Longman Dictionary of Contemporary English homepage

Topic: WIND, WATER, SUN

Language: Old English
Origin:

steam

1 noun
     
steam1 W3 [uncountable]
1

gas

D the hot mist that water produces when it is boiled:
Steam rose from the hot tub.
2

mist on surface

D the mist that forms on windows, mirrors etc when warm wet air suddenly becomes cold
3

power

TPW power that is produced by boiling water to make steam, in order to make things work or move:
The engines are driven by steam.
steam engine/train/hammer etc (=an engine etc that works by steam power)
4

let/blow off steam

to get rid of your anger, excitement, or energy in a way that does not harm anyone by doing something active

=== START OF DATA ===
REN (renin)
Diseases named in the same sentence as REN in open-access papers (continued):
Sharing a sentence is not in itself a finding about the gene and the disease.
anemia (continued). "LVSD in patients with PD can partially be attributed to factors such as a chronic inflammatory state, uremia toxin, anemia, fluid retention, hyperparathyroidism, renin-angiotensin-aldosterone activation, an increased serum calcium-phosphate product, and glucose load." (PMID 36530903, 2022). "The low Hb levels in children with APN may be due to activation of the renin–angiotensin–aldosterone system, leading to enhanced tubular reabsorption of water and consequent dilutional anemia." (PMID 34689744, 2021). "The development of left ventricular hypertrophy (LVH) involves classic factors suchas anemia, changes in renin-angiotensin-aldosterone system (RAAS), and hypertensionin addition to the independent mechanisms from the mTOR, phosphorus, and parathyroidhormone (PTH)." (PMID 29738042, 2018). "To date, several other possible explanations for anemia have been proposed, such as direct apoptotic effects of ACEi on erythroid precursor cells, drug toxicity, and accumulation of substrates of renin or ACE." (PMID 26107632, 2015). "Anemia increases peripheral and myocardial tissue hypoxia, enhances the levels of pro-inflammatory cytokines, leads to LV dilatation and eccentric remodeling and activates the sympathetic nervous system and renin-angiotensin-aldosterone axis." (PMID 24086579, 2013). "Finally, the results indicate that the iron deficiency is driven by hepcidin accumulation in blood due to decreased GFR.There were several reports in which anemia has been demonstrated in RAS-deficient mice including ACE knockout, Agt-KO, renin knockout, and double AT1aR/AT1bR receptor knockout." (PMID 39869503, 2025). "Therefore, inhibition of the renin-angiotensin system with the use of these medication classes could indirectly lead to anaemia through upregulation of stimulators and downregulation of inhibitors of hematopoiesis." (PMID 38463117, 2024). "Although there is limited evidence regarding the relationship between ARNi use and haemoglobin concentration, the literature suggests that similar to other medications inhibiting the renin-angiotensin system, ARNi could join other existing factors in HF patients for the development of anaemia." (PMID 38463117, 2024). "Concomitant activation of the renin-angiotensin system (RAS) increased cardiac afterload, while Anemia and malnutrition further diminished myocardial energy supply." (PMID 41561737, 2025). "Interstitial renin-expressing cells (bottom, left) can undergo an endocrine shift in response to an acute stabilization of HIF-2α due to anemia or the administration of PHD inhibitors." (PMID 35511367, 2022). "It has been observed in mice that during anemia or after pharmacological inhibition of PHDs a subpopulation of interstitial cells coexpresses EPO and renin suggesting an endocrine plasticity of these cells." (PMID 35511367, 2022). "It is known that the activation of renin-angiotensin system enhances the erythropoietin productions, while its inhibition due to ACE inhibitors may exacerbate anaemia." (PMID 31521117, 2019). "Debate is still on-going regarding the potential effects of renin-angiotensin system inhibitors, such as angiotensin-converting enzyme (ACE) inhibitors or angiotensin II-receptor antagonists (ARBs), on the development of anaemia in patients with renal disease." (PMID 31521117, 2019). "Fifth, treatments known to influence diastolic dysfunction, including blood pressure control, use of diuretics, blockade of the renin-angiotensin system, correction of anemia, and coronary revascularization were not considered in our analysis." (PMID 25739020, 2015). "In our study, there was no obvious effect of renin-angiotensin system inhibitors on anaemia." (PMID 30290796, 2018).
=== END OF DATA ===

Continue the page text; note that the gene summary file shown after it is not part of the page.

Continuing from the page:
5

get/pick/build up steam

also gather/gain steam
a) if an engine picks up steam, it gradually starts to go faster
b) if plans, beliefs etc pick up steam, they gradually become more important and more people become interested in them:
The election campaign is picking up steam.
6

run out of steam

also lose steam to no longer have the energy or the desire to continue doing something, especially because you are tired:
I usually just let her yell until she runs out of steam.
7

under your own steam

if you go somewhere under your own steam, you get there without help from anyone else:
I'll get to the restaurant under my own steam.
8

railway

TTT a railway system in which the trains use steam for power:
the age of steam

➔ full steam ahead

at full1 (18)
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